Tenant Notification Fact Sheet for Trichloroethene (TCE)
- Tenant Notification Fact Sheet for Trichloroethene (TCE) is available in Portable Document Format (PDF, 25KB)
This fact sheet is provided to fulfill New York State Department of Health requirements for preparation of generic fact sheets under Article 27 (Title 24, Section 27-2405) of the Environmental Conservation Law.
Trichloroethene (also known as trichloroethylene or TCE) is a man-made, volatile organic chemical. It was used as a solvent to remove grease from metal. Trichloroethene was also used as a paint stripper, an adhesive solvent, an ingredient in paints and varnishes, and is used in the manufacture of other organic chemicals.
Sources of TCE in Indoor Air
Household products containing TCE could be a possible source for TCE in indoor air. Another source could be evaporation from contaminated well water that is used for household purposes. TCE may also enter homes through soil vapor intrusion, which occurs when the chemical evaporates from groundwater, enters soil vapor (air spaces between soil particles), and migrates through building foundations into the building's indoor air. TCE has also been found at low concentrations in outdoor air.
Levels Typically Found in Air
The NYS DOH reviewed and compiled information from studies in New York State as well as from homes and office buildings across the United States on typical levels of TCE in indoor and outdoor air. Levels of TCE in the indoor air of homes and office settings and in outdoor air are expected to be less than 1 microgram per cubic meter (mcg/m3).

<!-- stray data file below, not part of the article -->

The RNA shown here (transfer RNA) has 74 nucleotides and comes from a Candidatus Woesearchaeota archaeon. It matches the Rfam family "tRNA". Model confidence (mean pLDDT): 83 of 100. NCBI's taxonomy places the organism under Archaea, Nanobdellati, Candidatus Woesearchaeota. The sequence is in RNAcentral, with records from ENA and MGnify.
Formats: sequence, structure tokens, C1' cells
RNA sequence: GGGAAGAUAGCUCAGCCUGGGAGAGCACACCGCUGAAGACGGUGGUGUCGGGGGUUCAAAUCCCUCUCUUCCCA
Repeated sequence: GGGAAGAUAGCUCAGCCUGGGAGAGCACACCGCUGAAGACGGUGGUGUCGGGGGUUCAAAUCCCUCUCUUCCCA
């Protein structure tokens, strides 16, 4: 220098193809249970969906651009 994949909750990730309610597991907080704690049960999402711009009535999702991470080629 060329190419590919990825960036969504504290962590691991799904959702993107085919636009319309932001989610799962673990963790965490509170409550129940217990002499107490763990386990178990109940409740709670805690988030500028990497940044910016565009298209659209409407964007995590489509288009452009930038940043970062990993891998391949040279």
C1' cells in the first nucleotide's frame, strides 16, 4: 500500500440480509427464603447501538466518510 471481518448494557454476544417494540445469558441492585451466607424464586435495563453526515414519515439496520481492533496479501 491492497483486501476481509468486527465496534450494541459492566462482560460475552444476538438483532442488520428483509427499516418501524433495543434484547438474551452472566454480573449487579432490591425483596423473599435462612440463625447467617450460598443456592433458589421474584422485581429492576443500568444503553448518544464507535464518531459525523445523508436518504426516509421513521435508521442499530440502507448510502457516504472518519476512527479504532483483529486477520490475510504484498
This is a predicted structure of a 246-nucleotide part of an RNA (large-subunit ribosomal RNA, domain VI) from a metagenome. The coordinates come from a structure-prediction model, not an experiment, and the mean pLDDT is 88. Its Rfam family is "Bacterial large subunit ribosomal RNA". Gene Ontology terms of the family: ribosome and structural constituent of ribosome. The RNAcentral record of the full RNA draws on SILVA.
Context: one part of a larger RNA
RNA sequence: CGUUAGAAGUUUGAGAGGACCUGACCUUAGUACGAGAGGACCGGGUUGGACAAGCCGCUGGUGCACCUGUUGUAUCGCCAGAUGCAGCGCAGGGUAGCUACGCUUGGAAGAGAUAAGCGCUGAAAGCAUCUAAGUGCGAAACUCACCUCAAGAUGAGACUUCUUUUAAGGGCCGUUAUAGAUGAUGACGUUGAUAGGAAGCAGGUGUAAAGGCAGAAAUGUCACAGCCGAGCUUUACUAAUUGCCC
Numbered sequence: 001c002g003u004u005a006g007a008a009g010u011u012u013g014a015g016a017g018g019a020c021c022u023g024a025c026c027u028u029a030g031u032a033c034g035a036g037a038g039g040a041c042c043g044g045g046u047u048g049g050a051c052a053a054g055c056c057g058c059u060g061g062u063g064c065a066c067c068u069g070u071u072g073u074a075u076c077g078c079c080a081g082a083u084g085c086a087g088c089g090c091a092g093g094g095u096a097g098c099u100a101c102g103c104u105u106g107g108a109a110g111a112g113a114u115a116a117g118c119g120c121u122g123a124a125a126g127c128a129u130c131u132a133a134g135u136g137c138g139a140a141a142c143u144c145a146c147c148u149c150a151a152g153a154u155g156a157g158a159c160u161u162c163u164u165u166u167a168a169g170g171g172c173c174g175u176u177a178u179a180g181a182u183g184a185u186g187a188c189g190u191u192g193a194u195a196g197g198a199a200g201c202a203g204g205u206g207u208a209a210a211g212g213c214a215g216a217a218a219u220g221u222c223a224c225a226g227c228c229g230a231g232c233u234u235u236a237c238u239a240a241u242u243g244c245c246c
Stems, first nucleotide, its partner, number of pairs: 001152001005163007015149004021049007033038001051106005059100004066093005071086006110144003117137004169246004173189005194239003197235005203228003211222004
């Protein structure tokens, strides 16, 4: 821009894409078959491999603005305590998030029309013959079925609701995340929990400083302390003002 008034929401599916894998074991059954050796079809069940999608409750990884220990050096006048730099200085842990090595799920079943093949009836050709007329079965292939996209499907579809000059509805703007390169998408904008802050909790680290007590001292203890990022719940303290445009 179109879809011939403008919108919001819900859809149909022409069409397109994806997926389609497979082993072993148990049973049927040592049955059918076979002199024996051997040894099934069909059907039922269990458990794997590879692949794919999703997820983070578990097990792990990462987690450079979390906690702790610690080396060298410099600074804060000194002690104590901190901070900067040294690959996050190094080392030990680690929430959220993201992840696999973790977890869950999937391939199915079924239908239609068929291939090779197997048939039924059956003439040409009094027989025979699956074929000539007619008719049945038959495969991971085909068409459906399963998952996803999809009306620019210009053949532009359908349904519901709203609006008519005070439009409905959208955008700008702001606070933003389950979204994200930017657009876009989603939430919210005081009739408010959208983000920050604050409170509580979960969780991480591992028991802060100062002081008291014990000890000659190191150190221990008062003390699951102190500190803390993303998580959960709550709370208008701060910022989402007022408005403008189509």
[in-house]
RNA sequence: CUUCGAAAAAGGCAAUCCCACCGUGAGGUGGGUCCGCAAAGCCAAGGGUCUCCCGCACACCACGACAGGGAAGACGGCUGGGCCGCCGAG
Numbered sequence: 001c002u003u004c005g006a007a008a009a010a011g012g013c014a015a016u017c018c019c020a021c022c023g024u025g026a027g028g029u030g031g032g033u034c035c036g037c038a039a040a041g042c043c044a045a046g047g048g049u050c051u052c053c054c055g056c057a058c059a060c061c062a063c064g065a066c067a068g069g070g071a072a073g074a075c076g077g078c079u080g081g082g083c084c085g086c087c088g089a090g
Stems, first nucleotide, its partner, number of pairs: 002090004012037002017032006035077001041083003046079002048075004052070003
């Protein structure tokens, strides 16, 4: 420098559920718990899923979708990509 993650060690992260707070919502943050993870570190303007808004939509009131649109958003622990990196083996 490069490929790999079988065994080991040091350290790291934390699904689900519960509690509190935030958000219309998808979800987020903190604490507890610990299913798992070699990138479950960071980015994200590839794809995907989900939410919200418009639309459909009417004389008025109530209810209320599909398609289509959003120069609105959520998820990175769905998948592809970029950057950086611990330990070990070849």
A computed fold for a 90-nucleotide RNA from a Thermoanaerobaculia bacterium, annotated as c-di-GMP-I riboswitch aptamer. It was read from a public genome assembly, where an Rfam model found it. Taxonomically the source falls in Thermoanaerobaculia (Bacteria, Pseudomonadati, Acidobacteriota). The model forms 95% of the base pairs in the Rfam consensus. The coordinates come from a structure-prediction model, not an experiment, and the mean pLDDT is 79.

Health Risks Associated with Exposure
Some studies of people exposed for long periods of time to high levels of TCE in workplace air or in drinking water show an association between TCE exposure and increased risks for certain types of cancer. These studies have limitations, and therefore we do not know with certainty if the increased risks are due to TCE or some other factor. Lifetime exposure to high levels of TCE has caused cancer in laboratory animals. Overall, the studies of humans and in animals do not prove that TCE causes cancer in people, but are highly suggestive that there may be an increased risk for cancer in people who are exposed (particularly at high concentrations) to TCE over long periods of time.
Long term exposure to high levels of TCE in workplace air is linked to effects on the central nervous system and irritation of the mucous membranes. One study showed an association between elevated levels of TCE in drinking water and effects on human fetal development. Other studies suggest an association between workplace TCE exposure and reproductive effects in men. Due to limitations in the studies, we do not know if the observed effects on fetal development and reproduction are due to TCE or some other factor is not known. In laboratory animals, exposure to high levels of TCE has damaged the central nervous system, liver and kidneys, and adversely affected reproduction and development of offspring. Taken together, the human and animal studies indicate that human exposure to high levels of TCE causes effects on the nervous system, and suggest that human exposure to high levels of TCE may increase the risk for reproductive and developmental health effects.